The eastern European country of Belarus is wracked by strikes and protests.
That follows last week’s presidential election the opposition and international observers say was rigged, and then the subsequent crackdown by authorities.
Few countries are watching all of this closer than neighboring Lithuania. And few public figures are playing a bigger role than its Foreign Minister Linus Linkevicius.
With his country’s history of breaking free from then-Soviet bonds, Linkevicius marvelled at the outpouring of people against what’s seen as an oppressive government. “They deserve a better life,” he told Fox News via Zoom, “they deserve a normal democratic environment.”
He reflected on the embattled Belarusian president and dictator Alexander Lukashenko. “He should understand that something is changing,“ Linkevicius said, “He’s being met with anger, open anger, he should be shocked, this can’t be ignored.”
The Foreign Minister made news this week when he branded any possible Russian military support for Belarus as an “invasion.”
He stands by that assertion.
WHO IS BELARUS PRESIDENT ALEXANDER LUKASHENKO, ‘EUROPE’S LAST DICTATOR’?
“Since it’s publicly discussed I cannot say it’s not possible,” he said, “so we should take that into account at least, and also send a very clear message, that it’s not tolerable to do that.”
As Belarus conducts its own military exercises near its borders, the Lithuanian foreign minister seemed to take some measure of comfort in its NATO membership. “We very much value the presence [of] allied troops on our soil, in part Americans,” he said. “Being a member of this ‘club,’ the strongest military alliance, feels much better than those who are not.”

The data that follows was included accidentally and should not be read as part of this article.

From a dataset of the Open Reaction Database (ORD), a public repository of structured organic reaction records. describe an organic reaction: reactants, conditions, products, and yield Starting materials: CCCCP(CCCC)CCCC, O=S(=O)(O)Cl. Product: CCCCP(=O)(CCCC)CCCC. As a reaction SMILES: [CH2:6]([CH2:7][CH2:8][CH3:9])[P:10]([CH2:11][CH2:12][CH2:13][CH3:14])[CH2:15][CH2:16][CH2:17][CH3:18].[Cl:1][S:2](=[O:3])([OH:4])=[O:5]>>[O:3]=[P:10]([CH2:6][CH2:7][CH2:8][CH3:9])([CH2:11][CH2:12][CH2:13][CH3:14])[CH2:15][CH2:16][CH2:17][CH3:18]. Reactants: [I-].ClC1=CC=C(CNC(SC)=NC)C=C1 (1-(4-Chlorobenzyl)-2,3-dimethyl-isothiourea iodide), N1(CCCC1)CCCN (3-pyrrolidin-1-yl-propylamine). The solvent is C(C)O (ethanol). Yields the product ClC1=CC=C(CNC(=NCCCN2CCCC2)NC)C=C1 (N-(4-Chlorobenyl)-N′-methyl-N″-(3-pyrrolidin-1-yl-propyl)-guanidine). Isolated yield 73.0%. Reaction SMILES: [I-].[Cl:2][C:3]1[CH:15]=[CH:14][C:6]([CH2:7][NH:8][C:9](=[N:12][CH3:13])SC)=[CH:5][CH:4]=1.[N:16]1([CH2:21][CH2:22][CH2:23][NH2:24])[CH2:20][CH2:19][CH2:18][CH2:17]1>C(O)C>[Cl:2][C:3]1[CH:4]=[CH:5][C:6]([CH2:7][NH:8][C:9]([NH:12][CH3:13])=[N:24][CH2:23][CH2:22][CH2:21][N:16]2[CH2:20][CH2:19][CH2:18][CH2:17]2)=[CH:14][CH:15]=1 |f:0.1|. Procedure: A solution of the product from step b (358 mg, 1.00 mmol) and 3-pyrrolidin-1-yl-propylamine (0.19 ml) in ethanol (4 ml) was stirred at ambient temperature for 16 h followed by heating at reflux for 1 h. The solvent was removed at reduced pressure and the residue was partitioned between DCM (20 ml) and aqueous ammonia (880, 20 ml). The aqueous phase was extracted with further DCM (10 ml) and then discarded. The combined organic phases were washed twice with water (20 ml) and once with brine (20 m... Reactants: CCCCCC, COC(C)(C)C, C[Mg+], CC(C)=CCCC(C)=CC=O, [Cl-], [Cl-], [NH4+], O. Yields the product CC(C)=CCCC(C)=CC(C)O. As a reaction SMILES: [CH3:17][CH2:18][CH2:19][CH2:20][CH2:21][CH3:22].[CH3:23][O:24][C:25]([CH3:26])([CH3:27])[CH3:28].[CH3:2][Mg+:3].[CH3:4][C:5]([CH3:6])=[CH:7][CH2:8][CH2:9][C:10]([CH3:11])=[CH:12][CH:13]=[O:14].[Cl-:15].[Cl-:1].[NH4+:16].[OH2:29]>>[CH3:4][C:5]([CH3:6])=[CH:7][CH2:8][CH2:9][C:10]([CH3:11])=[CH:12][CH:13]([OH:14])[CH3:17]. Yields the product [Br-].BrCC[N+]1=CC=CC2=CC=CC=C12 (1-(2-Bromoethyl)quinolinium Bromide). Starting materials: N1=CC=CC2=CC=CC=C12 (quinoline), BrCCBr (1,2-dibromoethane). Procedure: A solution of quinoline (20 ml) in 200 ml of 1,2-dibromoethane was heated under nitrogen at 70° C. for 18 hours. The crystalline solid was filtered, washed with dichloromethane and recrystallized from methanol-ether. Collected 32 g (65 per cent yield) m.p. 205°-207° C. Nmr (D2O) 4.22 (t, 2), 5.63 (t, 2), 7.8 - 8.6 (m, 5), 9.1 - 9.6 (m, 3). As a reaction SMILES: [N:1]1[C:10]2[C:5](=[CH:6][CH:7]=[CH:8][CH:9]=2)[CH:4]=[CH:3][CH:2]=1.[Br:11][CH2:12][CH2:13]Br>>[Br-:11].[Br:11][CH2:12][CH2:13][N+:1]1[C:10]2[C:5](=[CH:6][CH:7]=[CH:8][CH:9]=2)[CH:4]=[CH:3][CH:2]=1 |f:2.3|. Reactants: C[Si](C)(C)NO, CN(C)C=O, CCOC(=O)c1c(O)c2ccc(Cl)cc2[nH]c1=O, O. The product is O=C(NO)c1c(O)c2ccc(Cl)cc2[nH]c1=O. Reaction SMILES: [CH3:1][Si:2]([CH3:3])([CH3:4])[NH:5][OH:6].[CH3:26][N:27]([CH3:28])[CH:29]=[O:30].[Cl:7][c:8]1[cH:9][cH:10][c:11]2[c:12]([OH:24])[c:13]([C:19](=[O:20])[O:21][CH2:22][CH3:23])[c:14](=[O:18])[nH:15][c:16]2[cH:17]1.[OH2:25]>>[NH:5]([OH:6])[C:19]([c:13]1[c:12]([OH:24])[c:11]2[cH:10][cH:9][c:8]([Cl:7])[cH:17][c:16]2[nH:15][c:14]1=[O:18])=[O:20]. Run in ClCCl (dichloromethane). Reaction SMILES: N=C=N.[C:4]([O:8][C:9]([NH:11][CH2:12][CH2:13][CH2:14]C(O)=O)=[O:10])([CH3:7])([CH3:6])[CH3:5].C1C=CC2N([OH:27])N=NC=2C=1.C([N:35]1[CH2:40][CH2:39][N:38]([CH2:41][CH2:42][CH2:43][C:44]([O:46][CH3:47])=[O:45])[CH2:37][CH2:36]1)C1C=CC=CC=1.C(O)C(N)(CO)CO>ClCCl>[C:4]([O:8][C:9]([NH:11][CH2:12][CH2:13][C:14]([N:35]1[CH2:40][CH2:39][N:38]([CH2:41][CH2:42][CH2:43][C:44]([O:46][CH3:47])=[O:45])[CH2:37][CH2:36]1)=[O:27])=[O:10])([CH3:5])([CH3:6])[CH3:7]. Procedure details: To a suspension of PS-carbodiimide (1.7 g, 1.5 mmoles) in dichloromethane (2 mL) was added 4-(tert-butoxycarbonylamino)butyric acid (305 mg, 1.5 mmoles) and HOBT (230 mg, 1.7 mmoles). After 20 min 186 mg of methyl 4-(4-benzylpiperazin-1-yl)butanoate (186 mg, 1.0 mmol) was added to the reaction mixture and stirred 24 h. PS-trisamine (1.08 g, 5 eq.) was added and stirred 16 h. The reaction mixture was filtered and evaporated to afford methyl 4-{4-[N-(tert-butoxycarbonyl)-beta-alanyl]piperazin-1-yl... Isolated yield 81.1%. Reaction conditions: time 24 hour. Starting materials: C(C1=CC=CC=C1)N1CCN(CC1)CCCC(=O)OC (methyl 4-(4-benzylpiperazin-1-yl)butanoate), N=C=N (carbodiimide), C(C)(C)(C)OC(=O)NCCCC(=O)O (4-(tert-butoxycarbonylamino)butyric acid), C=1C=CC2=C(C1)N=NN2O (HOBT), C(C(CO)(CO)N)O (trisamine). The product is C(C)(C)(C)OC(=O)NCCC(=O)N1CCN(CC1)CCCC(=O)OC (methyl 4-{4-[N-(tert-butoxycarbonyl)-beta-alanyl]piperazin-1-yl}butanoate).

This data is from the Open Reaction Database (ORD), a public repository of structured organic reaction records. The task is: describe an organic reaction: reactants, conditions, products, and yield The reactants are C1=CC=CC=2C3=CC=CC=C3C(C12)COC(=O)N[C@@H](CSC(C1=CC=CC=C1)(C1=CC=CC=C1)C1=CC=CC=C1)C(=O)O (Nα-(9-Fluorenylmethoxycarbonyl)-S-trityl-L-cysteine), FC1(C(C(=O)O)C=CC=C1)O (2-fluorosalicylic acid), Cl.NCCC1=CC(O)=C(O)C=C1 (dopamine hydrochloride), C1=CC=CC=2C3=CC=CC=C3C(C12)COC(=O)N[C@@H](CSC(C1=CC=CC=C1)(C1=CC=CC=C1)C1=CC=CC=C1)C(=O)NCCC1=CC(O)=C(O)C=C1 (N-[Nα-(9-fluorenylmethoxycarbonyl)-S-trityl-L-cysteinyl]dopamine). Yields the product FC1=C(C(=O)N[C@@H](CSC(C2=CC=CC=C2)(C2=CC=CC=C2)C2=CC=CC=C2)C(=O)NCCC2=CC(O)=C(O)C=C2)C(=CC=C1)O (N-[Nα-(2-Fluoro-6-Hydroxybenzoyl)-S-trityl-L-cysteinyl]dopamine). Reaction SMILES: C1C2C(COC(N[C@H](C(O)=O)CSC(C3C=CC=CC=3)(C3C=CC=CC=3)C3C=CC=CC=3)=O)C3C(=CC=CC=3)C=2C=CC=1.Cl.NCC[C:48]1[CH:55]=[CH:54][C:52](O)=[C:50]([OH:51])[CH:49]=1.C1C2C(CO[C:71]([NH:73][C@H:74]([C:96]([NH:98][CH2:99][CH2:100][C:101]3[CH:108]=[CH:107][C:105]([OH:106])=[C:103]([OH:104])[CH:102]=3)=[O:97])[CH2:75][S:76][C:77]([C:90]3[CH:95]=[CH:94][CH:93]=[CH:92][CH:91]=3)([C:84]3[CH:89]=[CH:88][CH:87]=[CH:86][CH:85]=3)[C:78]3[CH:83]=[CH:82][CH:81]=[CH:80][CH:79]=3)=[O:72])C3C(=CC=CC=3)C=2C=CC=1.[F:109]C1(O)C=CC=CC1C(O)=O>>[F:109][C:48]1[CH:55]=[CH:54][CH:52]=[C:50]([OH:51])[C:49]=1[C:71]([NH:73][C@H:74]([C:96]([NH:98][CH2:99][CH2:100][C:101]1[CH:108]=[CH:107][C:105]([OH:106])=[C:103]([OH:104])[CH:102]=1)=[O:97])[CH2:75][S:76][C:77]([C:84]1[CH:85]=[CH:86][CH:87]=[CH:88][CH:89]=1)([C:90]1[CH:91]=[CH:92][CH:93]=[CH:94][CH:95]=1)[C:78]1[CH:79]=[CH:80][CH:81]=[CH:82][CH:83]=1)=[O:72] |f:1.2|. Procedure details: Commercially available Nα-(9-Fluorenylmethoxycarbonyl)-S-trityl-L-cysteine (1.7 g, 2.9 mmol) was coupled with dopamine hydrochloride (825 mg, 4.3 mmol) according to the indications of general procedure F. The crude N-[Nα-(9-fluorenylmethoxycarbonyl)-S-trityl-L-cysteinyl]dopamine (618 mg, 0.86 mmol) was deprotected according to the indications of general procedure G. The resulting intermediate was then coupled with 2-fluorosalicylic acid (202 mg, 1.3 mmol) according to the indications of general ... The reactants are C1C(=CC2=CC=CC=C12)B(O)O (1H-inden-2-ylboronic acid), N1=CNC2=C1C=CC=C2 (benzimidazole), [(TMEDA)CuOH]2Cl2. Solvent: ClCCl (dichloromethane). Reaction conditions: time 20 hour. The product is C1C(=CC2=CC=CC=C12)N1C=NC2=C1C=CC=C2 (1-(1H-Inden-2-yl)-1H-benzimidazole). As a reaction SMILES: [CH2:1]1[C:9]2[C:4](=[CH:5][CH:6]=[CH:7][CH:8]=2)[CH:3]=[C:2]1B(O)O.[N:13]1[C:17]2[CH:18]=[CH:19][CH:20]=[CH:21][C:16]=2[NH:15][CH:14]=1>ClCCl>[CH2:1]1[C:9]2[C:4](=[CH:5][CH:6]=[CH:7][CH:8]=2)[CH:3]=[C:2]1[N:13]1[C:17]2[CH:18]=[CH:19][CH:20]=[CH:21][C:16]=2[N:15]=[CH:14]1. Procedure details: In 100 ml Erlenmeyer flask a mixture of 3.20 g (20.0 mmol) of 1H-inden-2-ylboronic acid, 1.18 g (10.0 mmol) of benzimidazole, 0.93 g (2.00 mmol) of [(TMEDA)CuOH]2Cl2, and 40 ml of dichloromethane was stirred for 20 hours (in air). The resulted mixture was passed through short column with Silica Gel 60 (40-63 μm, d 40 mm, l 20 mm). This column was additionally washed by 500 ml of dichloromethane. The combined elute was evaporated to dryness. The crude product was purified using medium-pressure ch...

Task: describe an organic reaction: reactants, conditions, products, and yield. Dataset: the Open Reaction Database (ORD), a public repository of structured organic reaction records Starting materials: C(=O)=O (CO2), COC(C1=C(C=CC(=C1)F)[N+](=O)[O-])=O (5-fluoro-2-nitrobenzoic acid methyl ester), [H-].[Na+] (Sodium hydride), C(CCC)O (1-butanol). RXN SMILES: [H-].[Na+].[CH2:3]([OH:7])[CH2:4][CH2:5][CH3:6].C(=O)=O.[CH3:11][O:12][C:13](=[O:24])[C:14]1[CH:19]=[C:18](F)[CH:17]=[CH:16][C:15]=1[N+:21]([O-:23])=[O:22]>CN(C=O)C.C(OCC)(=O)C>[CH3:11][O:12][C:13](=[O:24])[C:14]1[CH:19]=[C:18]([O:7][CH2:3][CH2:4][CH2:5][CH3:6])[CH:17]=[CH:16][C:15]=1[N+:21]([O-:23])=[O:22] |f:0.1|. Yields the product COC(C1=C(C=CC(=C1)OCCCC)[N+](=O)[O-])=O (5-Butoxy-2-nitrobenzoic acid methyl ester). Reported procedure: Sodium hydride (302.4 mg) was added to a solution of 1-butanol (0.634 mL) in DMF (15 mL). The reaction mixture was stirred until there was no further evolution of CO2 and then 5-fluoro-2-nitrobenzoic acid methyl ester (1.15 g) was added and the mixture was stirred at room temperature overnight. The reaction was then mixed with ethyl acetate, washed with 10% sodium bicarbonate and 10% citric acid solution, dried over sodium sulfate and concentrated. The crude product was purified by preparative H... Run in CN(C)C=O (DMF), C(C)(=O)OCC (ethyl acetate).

Lithuania is currently refuge to Sviatlana Tsikhanouskaya, who took up the mantle of opposition leader from her imprisoned husband. She was forced to leave Belarus following the election the government claims she lost.
BELARUS PRESIDENT HECKLED BY FACTORY WORKERS, SAYS THERE WILL BE NO NEW ELECTION ‘UNTIL YOU KILL ME’
“She has enormous bravery, resolution and responsibility for her country,” Linkevicius remarked, “she really deserves to be respected.”
With European Union leaders set to meet online Wednesday to discuss what measures to take regarding Belarus, the Foreign Minister is looking to Washington for support, “We would expect now some decisions, sanctions, pressure,” he said, “The U.S. was always a voice of democracy and freedom.”
When asked why Americans, dealing with so many issues right now, should concern themselves with the plight of Belarus, his reply was simple and straightforward: “We’re talking about universal values… they are challenged by dictatorship”
CLICK HERE FOR THE FOX NEWS APP
We concluded our virtual chat with Foreign Minister Linkevicius by asking him if he was hopeful about the situation in Belarus. “Usually I’m hopeful,” he replied with a grin, “…that’s one of my shortcomings.”
A lot of people in Belarus and elsewhere are hoping he’s right.